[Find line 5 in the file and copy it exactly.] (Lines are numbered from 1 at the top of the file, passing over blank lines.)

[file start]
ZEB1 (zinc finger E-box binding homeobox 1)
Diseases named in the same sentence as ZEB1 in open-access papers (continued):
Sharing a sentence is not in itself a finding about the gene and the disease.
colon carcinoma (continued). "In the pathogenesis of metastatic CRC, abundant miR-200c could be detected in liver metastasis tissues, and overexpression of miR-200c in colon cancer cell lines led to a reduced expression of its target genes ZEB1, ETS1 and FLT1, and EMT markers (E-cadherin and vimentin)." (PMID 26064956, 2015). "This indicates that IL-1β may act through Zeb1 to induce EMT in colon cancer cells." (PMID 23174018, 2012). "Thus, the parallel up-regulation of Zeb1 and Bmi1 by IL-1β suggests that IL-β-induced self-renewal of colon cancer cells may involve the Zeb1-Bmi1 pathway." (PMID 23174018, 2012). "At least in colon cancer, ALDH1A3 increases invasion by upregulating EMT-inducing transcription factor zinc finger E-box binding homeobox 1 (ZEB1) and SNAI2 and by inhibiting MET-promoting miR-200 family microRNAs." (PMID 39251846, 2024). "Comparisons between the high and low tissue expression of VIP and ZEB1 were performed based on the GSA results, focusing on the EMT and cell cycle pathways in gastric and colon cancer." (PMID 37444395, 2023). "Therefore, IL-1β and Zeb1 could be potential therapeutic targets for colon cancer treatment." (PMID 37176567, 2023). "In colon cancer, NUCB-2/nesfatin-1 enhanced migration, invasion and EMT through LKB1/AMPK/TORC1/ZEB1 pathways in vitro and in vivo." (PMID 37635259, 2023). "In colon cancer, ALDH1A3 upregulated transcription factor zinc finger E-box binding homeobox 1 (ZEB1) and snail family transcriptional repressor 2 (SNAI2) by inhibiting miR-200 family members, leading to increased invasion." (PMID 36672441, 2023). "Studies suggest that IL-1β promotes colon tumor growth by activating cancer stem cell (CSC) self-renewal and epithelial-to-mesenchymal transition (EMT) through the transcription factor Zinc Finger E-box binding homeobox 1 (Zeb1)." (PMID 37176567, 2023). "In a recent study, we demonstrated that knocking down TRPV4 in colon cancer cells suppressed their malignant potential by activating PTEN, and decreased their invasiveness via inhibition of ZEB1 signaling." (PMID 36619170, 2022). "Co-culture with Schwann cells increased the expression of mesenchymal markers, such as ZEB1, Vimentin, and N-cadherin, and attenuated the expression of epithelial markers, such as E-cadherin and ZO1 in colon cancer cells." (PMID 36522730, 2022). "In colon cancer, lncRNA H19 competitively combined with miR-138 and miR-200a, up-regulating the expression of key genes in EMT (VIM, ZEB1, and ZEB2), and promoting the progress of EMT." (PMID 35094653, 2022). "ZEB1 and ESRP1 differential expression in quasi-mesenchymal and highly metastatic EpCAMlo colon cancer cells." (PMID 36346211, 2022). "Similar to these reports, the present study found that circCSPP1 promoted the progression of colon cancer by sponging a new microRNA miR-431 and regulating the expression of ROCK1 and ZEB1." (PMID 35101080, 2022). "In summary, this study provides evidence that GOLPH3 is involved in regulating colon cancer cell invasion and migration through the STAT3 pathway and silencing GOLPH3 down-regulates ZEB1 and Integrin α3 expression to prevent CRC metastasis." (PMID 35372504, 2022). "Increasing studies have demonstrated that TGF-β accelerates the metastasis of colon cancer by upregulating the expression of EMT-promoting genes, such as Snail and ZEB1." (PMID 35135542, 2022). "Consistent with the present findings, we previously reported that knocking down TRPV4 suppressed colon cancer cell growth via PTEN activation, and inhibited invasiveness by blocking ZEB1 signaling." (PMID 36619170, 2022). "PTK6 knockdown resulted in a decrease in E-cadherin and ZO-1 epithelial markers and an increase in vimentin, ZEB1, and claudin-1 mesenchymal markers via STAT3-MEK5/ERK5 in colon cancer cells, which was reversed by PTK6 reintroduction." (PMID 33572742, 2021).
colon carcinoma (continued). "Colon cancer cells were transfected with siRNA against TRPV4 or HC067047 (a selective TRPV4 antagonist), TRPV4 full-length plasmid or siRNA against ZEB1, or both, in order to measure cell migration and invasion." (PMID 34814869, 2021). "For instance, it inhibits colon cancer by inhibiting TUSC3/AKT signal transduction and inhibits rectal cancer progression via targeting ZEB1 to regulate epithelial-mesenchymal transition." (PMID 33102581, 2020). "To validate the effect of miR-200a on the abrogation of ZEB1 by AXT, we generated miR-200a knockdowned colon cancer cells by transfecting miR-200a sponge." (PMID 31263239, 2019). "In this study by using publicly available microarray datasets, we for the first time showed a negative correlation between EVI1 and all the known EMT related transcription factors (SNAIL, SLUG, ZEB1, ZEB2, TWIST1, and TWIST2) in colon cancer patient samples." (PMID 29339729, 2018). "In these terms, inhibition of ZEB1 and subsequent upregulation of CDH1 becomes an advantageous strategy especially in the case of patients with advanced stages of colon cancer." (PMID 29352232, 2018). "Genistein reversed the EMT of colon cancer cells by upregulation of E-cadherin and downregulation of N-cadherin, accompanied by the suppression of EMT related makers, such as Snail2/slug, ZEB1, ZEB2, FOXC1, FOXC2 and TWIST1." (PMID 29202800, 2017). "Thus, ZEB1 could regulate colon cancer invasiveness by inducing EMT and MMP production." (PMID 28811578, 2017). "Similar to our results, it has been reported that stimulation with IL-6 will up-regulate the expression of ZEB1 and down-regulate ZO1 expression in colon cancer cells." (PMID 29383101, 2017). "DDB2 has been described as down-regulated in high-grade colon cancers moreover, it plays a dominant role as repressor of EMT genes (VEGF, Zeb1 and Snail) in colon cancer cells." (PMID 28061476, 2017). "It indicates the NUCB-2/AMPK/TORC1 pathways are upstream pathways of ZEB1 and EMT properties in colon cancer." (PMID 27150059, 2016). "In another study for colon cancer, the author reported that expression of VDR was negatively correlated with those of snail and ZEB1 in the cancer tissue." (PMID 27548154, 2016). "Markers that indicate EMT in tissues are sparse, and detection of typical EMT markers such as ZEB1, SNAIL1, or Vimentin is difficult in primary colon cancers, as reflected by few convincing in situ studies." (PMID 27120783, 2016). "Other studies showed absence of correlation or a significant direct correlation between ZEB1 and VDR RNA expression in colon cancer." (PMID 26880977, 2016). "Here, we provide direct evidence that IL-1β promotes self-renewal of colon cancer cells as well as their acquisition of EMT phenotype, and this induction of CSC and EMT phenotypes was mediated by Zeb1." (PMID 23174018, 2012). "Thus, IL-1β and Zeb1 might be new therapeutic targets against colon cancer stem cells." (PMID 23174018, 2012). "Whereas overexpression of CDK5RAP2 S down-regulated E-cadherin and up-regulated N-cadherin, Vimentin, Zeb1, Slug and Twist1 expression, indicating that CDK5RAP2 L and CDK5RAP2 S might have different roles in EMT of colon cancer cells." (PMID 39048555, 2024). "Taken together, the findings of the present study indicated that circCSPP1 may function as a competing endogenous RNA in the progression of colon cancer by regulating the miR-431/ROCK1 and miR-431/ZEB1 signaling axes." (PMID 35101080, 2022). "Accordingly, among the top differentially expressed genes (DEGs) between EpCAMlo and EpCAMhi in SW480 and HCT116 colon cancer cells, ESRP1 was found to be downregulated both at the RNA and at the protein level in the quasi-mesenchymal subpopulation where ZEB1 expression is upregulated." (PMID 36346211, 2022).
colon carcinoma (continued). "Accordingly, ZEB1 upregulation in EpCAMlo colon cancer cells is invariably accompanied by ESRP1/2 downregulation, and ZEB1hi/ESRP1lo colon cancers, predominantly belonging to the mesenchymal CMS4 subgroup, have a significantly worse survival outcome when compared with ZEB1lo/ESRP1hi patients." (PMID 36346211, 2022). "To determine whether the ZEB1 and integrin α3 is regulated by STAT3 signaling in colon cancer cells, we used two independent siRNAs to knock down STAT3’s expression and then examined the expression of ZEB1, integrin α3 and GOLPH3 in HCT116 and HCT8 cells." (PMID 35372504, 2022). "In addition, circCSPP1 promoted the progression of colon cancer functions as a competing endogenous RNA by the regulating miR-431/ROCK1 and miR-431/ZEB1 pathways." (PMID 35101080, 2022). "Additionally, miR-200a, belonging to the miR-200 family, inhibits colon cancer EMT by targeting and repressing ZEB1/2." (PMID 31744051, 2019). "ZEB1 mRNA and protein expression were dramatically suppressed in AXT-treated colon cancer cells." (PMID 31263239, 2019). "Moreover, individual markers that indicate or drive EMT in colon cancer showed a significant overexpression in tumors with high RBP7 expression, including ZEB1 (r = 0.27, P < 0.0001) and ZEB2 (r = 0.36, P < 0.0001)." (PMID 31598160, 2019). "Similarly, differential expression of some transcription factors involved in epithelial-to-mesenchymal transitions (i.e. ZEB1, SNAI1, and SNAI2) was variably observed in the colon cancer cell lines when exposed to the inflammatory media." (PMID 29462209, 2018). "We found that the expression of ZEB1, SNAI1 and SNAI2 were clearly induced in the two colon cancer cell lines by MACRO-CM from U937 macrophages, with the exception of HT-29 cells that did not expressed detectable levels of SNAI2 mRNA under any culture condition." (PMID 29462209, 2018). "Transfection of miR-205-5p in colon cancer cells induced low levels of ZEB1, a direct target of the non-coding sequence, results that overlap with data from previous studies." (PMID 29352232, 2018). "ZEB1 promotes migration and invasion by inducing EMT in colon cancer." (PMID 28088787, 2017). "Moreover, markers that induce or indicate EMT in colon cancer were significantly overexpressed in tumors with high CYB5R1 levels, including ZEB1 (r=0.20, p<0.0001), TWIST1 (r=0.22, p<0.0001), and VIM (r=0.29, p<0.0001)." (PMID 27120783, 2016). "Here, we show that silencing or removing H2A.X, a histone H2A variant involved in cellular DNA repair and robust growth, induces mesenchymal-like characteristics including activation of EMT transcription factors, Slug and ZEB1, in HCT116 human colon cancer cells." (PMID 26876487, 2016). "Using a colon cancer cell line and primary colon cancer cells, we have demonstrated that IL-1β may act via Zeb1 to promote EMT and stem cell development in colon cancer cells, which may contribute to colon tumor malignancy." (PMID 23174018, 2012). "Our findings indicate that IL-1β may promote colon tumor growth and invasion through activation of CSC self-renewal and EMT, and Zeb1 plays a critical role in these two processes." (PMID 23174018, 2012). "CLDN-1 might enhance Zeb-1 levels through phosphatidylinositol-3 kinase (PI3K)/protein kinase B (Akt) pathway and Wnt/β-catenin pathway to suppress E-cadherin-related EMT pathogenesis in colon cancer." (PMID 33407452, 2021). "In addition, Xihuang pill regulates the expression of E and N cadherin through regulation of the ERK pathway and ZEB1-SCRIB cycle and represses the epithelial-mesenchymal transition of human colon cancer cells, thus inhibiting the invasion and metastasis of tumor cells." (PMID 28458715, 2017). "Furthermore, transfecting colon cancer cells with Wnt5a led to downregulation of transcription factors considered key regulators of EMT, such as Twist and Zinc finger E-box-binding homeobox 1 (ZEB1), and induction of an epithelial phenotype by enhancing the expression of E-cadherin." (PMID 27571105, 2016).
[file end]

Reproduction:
colon carcinoma (continued). "Colon cancer cells were transfected with siRNA against TRPV4 or HC067047 (a selective TRPV4 antagonist), TRPV4 full-length plasmid or siRNA against ZEB1, or both, in order to measure cell migration and invasion." (PMID 34814869, 2021). "For instance, it inhibits colon cancer by inhibiting TUSC3/AKT signal transduction and inhibits rectal cancer progression via targeting ZEB1 to regulate epithelial-mesenchymal transition." (PMID 33102581, 2020). "To validate the effect of miR-200a on the abrogation of ZEB1 by AXT, we generated miR-200a knockdowned colon cancer cells by transfecting miR-200a sponge." (PMID 31263239, 2019). "In this study by using publicly available microarray datasets, we for the first time showed a negative correlation between EVI1 and all the known EMT related transcription factors (SNAIL, SLUG, ZEB1, ZEB2, TWIST1, and TWIST2) in colon cancer patient samples." (PMID 29339729, 2018). "In these terms, inhibition of ZEB1 and subsequent upregulation of CDH1 becomes an advantageous strategy especially in the case of patients with advanced stages of colon cancer." (PMID 29352232, 2018). "Genistein reversed the EMT of colon cancer cells by upregulation of E-cadherin and downregulation of N-cadherin, accompanied by the suppression of EMT related makers, such as Snail2/slug, ZEB1, ZEB2, FOXC1, FOXC2 and TWIST1." (PMID 29202800, 2017). "Thus, ZEB1 could regulate colon cancer invasiveness by inducing EMT and MMP production." (PMID 28811578, 2017). "Similar to our results, it has been reported that stimulation with IL-6 will up-regulate the expression of ZEB1 and down-regulate ZO1 expression in colon cancer cells." (PMID 29383101, 2017). "DDB2 has been described as down-regulated in high-grade colon cancers moreover, it plays a dominant role as repressor of EMT genes (VEGF, Zeb1 and Snail) in colon cancer cells." (PMID 28061476, 2017). "It indicates the NUCB-2/AMPK/TORC1 pathways are upstream pathways of ZEB1 and EMT properties in colon cancer." (PMID 27150059, 2016). "In another study for colon cancer, the author reported that expression of VDR was negatively correlated with those of snail and ZEB1 in the cancer tissue." (PMID 27548154, 2016). "Markers that indicate EMT in tissues are sparse, and detection of typical EMT markers such as ZEB1, SNAIL1, or Vimentin is difficult in primary colon cancers, as reflected by few convincing in situ studies." (PMID 27120783, 2016). "Other studies showed absence of correlation or a significant direct correlation between ZEB1 and VDR RNA expression in colon cancer." (PMID 26880977, 2016). "Here, we provide direct evidence that IL-1β promotes self-renewal of colon cancer cells as well as their acquisition of EMT phenotype, and this induction of CSC and EMT phenotypes was mediated by Zeb1." (PMID 23174018, 2012). "Thus, IL-1β and Zeb1 might be new therapeutic targets against colon cancer stem cells." (PMID 23174018, 2012). "Whereas overexpression of CDK5RAP2 S down-regulated E-cadherin and up-regulated N-cadherin, Vimentin, Zeb1, Slug and Twist1 expression, indicating that CDK5RAP2 L and CDK5RAP2 S might have different roles in EMT of colon cancer cells." (PMID 39048555, 2024). "Taken together, the findings of the present study indicated that circCSPP1 may function as a competing endogenous RNA in the progression of colon cancer by regulating the miR-431/ROCK1 and miR-431/ZEB1 signaling axes." (PMID 35101080, 2022). "Accordingly, among the top differentially expressed genes (DEGs) between EpCAMlo and EpCAMhi in SW480 and HCT116 colon cancer cells, ESRP1 was found to be downregulated both at the RNA and at the protein level in the quasi-mesenchymal subpopulation where ZEB1 expression is upregulated." (PMID 36346211, 2022).